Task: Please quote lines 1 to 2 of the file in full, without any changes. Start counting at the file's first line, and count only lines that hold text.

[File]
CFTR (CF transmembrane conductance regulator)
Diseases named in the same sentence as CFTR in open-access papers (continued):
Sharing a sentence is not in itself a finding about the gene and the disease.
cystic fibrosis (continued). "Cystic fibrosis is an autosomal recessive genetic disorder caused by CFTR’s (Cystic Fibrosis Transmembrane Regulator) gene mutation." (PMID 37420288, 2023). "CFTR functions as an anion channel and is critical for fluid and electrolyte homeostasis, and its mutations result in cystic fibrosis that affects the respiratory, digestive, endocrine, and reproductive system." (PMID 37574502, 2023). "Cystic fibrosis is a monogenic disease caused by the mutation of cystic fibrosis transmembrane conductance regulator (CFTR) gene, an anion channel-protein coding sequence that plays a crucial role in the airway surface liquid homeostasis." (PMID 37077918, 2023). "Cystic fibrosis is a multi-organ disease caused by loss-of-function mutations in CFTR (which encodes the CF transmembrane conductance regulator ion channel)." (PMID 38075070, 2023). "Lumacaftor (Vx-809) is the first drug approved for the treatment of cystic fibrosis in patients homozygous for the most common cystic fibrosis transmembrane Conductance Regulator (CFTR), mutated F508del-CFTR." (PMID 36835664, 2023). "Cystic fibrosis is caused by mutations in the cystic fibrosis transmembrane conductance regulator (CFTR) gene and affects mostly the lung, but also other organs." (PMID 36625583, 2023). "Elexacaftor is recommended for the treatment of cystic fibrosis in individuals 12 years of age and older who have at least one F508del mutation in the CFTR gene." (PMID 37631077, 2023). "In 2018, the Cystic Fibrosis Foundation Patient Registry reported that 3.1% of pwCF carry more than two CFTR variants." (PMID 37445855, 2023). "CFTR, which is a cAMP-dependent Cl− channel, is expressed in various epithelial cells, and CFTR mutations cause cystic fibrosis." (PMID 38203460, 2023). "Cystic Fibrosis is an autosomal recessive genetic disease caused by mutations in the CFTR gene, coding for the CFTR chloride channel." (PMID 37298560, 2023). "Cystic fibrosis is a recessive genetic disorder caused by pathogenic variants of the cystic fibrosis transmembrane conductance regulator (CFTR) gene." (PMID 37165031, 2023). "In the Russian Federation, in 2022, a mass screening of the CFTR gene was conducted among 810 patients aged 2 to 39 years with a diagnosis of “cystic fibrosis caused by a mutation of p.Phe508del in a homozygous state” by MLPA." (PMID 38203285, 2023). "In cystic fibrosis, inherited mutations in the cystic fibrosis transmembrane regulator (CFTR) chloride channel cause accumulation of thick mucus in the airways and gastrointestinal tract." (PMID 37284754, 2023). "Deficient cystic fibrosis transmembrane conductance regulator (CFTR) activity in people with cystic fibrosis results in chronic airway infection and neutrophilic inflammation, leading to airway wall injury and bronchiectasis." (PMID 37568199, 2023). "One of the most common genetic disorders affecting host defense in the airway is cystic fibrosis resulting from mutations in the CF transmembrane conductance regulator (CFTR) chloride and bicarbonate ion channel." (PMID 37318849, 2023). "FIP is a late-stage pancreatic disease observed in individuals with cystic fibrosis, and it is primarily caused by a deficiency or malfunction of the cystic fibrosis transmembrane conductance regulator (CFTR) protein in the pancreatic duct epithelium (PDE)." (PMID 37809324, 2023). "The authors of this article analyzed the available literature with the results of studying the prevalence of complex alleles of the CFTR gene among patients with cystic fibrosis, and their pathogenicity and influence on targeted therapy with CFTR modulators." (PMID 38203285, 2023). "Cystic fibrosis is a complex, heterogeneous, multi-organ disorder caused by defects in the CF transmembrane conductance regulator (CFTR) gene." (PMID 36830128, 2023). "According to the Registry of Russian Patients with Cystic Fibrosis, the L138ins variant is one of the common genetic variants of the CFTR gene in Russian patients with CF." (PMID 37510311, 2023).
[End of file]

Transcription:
CFTR (CF transmembrane conductance regulator)
Diseases named in the same sentence as CFTR in open-access papers (continued):